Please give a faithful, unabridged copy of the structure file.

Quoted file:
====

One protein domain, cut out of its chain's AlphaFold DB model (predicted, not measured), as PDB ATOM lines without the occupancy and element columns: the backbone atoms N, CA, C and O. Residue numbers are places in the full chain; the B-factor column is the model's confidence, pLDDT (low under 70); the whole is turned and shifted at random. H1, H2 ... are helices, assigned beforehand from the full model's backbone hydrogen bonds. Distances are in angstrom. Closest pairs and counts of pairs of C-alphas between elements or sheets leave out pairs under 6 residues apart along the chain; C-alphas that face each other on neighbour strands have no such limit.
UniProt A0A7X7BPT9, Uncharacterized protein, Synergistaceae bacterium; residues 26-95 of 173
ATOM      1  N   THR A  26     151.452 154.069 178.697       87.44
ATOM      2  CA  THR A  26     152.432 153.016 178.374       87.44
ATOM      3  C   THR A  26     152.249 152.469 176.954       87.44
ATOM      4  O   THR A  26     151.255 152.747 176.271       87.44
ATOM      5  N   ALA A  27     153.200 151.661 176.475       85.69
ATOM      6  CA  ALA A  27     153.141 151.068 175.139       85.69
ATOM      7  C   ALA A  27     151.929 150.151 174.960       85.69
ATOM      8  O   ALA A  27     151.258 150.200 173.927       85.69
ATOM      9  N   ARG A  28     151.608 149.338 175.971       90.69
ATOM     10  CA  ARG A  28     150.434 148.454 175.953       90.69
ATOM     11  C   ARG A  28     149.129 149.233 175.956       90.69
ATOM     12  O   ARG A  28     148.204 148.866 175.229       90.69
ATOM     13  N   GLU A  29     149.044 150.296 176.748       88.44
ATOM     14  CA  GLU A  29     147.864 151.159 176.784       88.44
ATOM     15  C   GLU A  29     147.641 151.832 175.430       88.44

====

One protein domain, cut out of its chain's AlphaFold DB model (predicted, not measured), as PDB ATOM lines without the occupancy and element columns: the backbone atoms N, CA, C and O. Residue numbers are places in the full chain; the B-factor column is the model's confidence, pLDDT (low under 70); the whole is turned and shifted at random. H1, H2 ... are helices, assigned beforehand from the full model's backbone hydrogen bonds. Distances are in angstrom. Closest pairs and counts of pairs of C-alphas between elements or sheets leave out pairs under 6 residues apart along the chain; C-alphas that face each other on neighbour strands have no such limit.
UniProt A0A7X7BPT9, Uncharacterized protein, Synergistaceae bacterium; residues 26-95 of 173
ATOM      1  N   THR A  26     151.452 154.069 178.697       87.44
ATOM      2  CA  THR A  26     152.432 153.016 178.374       87.44
ATOM      3  C   THR A  26     152.249 152.469 176.954       87.44
ATOM      4  O   THR A  26     151.255 152.747 176.271       87.44
ATOM      5  N   ALA A  27     153.200 151.661 176.475       85.69
ATOM      6  CA  ALA A  27     153.141 151.068 175.139       85.69
ATOM      7  C   ALA A  27     151.929 150.151 174.960       85.69
ATOM      8  O   ALA A  27     151.258 150.200 173.927       85.69
ATOM      9  N   ARG A  28     151.608 149.338 175.971       90.69
ATOM     10  CA  ARG A  28     150.434 148.454 175.953       90.69
ATOM     11  C   ARG A  28     149.129 149.233 175.956       90.69
ATOM     12  O   ARG A  28     148.204 148.866 175.229       90.69
ATOM     13  N   GLU A  29     149.044 150.296 176.748       88.44
ATOM     14  CA  GLU A  29     147.864 151.159 176.784       88.44
ATOM     15  C   GLU A  29     147.641 151.832 175.430       88.44